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The 1000 Plane Raid

The 1000 Plane Raid

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The 1000 Plane Raid  A U.S. Air Force colonel convinces the Allies during World War II that a daylight bombing raid of Germany will bring a quick end to the war.

thousand plane raid, excellent snapshot of the war in the air(WWII)

The 1000 Plane Raid  I especially like these period films about the war in the air. I thought this war film was in the same class as the Mathew Modine B-17 pic,’MEMPHIS BELLE’. Particularly, memorable was the segment, where the British & American pilots are resting in a debriefing room when the music on the radio is interrupted by a German propaganda speech. This is a historical fact, that, like the ‘TOkyo Rose’ radio chats that were meant to demoralize the U.S.soldiers(also U.S.naval forces) in the Pacific,’Lord HAW-HAW’ was a concerted effort by German intelligence to broadcast propaganda to hurt the American/allied air campaign of WWII. (Unbeknownst to the allies, the Germans had broken the allies ‘ultra’ code, allowing them priceless intelligence regarding B-17 bombing runs in Europe) . ALthough, I may be mistaken(‘ultra’ intercepts provided the Nazis only valuable intelligence information about 8th army tactical moves in the North African Campaign(1040-1943?)

Christopher George is not up to Steve McQueen but nevertheless an acceptable second.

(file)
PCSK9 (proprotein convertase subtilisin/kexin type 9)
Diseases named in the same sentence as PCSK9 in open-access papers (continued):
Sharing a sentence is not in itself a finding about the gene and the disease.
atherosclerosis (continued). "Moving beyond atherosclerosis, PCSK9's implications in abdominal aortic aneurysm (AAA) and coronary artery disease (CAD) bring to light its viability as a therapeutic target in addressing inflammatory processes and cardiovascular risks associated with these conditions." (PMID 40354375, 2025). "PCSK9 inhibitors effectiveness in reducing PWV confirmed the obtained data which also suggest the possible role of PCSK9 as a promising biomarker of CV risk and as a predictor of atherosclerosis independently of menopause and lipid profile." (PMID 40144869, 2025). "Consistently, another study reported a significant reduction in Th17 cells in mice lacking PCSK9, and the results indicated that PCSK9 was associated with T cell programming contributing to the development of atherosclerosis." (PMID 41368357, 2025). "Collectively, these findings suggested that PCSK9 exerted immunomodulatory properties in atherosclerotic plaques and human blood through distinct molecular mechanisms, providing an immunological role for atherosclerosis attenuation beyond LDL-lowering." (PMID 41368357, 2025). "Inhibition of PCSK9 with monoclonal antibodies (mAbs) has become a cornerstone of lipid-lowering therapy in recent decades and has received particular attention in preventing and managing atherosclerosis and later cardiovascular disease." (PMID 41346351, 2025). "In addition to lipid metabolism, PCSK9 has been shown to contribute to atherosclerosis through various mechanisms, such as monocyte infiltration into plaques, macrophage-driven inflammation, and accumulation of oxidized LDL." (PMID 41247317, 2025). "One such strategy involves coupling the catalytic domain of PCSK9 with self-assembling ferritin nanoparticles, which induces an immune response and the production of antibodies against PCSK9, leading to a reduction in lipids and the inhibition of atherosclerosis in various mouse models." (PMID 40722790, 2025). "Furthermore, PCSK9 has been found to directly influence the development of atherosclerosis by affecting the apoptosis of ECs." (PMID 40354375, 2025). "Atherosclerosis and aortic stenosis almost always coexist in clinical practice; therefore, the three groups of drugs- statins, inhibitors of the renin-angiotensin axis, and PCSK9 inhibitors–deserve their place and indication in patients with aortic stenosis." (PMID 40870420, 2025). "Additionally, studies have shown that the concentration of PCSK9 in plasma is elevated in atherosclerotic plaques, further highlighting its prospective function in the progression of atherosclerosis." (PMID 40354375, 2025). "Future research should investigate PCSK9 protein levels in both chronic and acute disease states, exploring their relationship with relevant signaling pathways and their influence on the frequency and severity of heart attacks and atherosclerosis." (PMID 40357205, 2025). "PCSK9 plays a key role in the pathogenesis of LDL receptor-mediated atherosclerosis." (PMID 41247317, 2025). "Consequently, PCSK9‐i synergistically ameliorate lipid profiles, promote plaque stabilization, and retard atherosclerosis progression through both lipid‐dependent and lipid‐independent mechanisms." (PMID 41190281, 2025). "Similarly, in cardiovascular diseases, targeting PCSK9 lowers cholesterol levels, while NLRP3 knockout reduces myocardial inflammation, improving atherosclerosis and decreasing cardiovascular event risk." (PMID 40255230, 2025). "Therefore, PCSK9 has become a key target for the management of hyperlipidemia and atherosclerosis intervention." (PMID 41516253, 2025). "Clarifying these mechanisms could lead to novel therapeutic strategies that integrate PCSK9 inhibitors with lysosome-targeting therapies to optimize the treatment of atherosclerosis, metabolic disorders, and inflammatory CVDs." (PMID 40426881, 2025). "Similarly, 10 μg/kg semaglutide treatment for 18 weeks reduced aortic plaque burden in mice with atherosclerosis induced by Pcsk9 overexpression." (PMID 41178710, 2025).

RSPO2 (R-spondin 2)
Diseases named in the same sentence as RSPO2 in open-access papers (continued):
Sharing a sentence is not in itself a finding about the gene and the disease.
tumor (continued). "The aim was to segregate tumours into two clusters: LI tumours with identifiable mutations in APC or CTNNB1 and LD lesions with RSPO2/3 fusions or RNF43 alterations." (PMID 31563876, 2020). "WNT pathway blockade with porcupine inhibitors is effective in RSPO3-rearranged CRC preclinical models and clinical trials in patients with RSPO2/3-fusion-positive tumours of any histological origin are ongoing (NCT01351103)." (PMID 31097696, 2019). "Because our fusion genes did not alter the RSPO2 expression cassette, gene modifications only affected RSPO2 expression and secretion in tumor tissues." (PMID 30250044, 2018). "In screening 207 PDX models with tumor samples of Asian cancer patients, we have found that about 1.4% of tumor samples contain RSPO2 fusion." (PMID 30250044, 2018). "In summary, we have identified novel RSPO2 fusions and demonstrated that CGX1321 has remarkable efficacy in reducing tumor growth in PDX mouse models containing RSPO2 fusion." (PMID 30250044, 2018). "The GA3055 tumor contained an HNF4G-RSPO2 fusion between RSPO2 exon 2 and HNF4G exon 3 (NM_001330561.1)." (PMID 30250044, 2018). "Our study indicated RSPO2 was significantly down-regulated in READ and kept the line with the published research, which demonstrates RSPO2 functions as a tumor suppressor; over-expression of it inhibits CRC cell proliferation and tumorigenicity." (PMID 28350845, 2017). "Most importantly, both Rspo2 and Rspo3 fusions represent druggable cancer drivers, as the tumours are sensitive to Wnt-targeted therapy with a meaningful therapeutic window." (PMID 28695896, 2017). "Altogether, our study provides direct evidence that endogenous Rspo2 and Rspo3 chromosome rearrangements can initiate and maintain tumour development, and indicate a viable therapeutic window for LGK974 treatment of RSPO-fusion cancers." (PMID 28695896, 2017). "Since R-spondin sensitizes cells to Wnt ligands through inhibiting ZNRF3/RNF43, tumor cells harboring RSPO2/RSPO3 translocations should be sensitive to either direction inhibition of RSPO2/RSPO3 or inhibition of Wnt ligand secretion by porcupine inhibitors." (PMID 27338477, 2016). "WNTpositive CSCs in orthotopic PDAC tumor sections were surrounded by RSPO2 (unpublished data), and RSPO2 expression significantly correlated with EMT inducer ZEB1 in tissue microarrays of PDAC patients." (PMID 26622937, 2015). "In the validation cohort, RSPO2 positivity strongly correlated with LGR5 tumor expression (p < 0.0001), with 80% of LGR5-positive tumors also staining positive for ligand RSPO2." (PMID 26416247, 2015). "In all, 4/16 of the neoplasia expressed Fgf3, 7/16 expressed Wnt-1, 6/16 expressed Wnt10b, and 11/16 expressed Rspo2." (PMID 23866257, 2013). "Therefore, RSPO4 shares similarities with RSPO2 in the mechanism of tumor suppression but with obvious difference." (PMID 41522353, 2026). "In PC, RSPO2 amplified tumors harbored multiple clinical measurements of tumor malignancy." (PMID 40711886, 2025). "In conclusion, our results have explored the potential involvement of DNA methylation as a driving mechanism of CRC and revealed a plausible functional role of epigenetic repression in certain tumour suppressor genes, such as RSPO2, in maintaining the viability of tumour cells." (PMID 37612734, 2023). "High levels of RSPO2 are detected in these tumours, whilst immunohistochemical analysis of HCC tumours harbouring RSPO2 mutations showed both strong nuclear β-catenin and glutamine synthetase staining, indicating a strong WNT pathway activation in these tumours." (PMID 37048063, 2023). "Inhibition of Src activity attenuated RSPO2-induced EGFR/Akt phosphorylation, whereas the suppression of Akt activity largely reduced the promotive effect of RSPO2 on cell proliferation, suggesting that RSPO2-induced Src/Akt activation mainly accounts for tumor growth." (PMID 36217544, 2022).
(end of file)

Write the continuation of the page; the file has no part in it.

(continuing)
The 1000 Plane Raid  This is very much like “The War Lover” with Steve McQueen 10 years earlier in black-and-white, it is basically the same story, but that film was humanly so much more interesting. This is in colour, and although Christopher George is very much like Steve McQueen, almost like a twin character, he is grimmer, harder and more superficial – the McQueen character has an abyss of depth in its psychopathic possibilities, while Christopher George is only doing his job. Both died too young, by the way, Steve McQueen at 50 and Christopher George at 54.

What saves the film are the other characters, first of all Gary Marshal, who adds a very needful sense of humour and detachment to the grim show, while colonel Brandon (George) has no humour at all and never smiles. The case of the grounded pilot Palmer (J.D.Cannon) also adds some interest to the epic, while on the whole, like as if it was made for television, this is clearly less realistic than the McQueen feature, which offers so much more human insight into the lives of the bomber pilots in this dreadful war. Here it more amounts to aerobatics and showing off. McQueen makes that showing off pathological, while here it is superficial.

Nevertheless, it’s an interesting film, better than its reputation, awfully exciting and with splendid scenery of war pilot flights in the air and in action. The only disturbing thing was Laraine Stephens’ hair style, a cold blonde with too much make-up for that war and a coiffure belonging entirely to the 60s.

Danger UXB

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